Observation of the day (lunch break pocket philosophy)

While looking at the 2014 leaflet, I noticed that with 1.e4 it is Black who decides what the opening is called, while with 1.d4 this is not the case as frequently (Catalan v Queen’s Gambit, Nimzo/QID/Catalan). Obviously we have a Scotch/Italian/Ruy Lopez issue, but I cannot really think of any other 1.e4 opening where it is not Black that decides?!

20 thoughts on “Observation of the day (lunch break pocket philosophy)”

  1. Bishopgame, kingsgambit, Vienna, Center game, Ponziani but also further in the big openings: Worall, Exchange variation, deferred exchange variation,… You also have many crazy gambits like Halaszgambit, Halloweengambit,… These are all names based on how white opens and start with 1.e4

    Not surprisingly these openings were popular in the 19th century but still are played regularly today on amateurlevels.

  2. Pensée de l’escalier—I suppose if one follows John Emms and opens the KIA with 1.e.4 then it could be included as “white deciding,” (granted Nf3 is the traditional route).

  3. Interesting observation. In general I feel that 1 e4 gives Black much more choice to what kind of game to play…from the solid Caro Kann to the dangerous Alekhine…while against 1 d4 Black’s choice is much more limited…even if you play the Grunfeld to seek counterplay, White has many options to dry the game…I think that in a philosophical sense it depends on the d4 pawn being already protected (by the queen d1)…White says – do what you want, my d4 pawn is already protected, you can’t stop my c2-c4 thrust in any way so my strategy is much more solid.

  4. Stefan Rosenbrand

    I noticed this once too. Interesting isn’t it? generally I think that e4 gives black a very good choice between moves. e5 into the berlin is very solid and so is the french. the winawar french and classical caro with 0-0 are a bit sharper while if black wants to go al out he can try one of many sicilians. Not to mention the huge amount of set-ups that black has against the Lopez (I still consider it critical).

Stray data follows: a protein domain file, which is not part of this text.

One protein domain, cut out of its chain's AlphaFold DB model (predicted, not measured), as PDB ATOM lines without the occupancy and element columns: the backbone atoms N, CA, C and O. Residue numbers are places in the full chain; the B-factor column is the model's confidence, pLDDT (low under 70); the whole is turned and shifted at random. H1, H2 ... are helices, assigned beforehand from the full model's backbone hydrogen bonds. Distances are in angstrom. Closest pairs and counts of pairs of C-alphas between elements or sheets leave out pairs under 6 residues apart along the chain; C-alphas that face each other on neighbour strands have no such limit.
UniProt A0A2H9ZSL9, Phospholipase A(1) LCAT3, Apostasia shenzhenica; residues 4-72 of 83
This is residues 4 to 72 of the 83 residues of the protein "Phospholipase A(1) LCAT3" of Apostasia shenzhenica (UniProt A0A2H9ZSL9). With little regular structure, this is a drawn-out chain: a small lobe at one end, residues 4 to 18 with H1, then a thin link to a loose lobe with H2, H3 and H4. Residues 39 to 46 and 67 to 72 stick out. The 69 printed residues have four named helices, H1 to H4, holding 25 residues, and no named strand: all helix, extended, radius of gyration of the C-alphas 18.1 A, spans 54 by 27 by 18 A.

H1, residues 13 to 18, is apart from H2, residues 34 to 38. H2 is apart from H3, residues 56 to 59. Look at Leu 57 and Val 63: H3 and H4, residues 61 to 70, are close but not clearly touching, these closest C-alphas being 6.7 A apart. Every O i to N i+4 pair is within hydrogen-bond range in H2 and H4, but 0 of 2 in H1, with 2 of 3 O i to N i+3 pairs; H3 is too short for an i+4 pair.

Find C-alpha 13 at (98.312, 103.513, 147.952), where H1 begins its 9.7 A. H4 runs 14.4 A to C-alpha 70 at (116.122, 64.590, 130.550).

5. I think that after 1.d4 it’s usually black as well: Dutch, QGD, QGA, Slav, Semi-Slav, Vienna, Ragozin, Benoni, Nimzo Indian, Bogo Indian, Queen’s Indian, King’s Indian, Grunfeld, Old Indian…

    It’s primarily the Catalan, the “d-Pawn Specials” and the generic “Queen’s Gambit” that are white’s.

  6. The thing is that with 1.e4, apart from 1…e5, the opening immediately has a commonly used name. The difference isn’t between “white decides” and “black decides”, but between “name decided after move 1” and “name decided after move 3”. Presumably because 1.d4 allows more transpositions in the first few moves.

  7. @Remco G
    The Dutch, yes. But QGA and the next few of them. Sorry they are all lines in the Queen’s Gambit. Nimzo, Bogo and Queen’s Indian. I do not agree. They are to a great extend decided by White’s third move…

  8. OK, yes, and what? This is really unimportant. You play e4 or d4 for such or such reason, your play style, your philosophy… And even if you are in an opening decided by Black at first, you can always select the course of play at one place. E.g. you are in the Sicilian Najdorf. OK it’s Black who has chosen c5 and the play but at the 6th move it’s White who choose: Bg5, Be2, g3, Be3… and every move brings a different style of continuations. And White can also choose any Anti-Sicilian systems at the 2nd or 3rd move…